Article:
The Highlight of Swimwear Fashion at Stone Harbor – Circa 1915
Here we see two action photos combined on one vintage postcard that was postmarked at Stone Harbor on Aug. 4, 1919. The knee-length bathing suits shown here typify what was known as the Edwardian style of bathing costumes.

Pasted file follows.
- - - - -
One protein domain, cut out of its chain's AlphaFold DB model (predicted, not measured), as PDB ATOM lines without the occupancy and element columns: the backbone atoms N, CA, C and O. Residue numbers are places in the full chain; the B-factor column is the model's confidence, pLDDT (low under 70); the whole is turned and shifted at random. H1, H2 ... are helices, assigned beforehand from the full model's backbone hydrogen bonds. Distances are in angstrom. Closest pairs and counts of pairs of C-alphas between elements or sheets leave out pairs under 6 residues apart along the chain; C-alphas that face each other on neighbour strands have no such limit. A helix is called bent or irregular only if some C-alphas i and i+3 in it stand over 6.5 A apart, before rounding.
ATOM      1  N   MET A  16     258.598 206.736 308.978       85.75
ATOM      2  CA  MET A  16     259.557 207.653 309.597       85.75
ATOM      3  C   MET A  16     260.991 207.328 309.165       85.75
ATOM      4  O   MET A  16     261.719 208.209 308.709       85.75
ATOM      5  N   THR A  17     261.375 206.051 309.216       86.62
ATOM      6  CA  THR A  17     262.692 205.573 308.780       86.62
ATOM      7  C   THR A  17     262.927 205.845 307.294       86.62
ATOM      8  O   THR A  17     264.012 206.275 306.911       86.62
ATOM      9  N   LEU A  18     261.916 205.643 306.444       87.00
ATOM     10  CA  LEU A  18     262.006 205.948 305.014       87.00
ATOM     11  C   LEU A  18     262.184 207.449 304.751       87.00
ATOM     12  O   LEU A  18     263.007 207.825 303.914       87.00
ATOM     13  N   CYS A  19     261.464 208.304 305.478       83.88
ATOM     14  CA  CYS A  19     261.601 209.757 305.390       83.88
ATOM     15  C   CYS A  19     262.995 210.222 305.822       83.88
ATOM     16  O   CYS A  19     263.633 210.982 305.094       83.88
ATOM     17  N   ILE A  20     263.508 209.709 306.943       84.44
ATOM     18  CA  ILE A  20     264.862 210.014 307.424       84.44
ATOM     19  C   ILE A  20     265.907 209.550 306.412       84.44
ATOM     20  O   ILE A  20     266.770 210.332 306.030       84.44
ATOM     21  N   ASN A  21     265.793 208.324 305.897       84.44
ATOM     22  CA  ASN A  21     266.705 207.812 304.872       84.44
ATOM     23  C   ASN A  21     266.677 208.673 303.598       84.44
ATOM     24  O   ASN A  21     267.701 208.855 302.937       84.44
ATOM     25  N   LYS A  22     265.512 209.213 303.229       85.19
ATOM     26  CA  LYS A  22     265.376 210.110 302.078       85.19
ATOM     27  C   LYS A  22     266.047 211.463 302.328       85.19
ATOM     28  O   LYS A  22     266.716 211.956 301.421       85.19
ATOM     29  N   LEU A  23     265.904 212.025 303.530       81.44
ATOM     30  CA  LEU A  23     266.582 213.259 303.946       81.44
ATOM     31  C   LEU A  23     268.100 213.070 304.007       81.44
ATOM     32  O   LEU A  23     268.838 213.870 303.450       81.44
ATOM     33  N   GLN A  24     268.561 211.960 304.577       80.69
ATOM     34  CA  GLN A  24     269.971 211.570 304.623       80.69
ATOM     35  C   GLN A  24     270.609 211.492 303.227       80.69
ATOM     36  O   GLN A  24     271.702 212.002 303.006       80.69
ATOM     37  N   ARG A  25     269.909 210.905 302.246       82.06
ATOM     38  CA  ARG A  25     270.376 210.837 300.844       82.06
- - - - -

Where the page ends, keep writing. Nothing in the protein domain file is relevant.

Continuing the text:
Swim suits of this Edwardian type were made of worsted wool and covered much of the body. Women’s suits were sleeveless and included black stockings. The young people in these images are clearly having a merry time on the beach. This was an era when such apparel was primarily used for swimming in the ocean. Therefore, a day at the beach then did not require lugging beach chairs, umbrellas, or rafts and floatation devices. Sun tans, sunscreen and/or “sun-worshipping” so to speak had not yet become trendy but would soon loom on the distant horizon. As tastes and styles gradually changed, swimwear during the 1920s would be altered and bathing suits would reflect and take on unisex characteristics that offered greater ease and freedom of movement. It would be from the 1920s onward that the emphasis then shifted to using the beach also for sunbathing purposes. That being said, we can all attest to how swim suits over time have become much more revealing and abbreviated. Remember the popular song entitled “Itsy Bitsy Teenie Weenie Yellow Polka Dot Bikini”?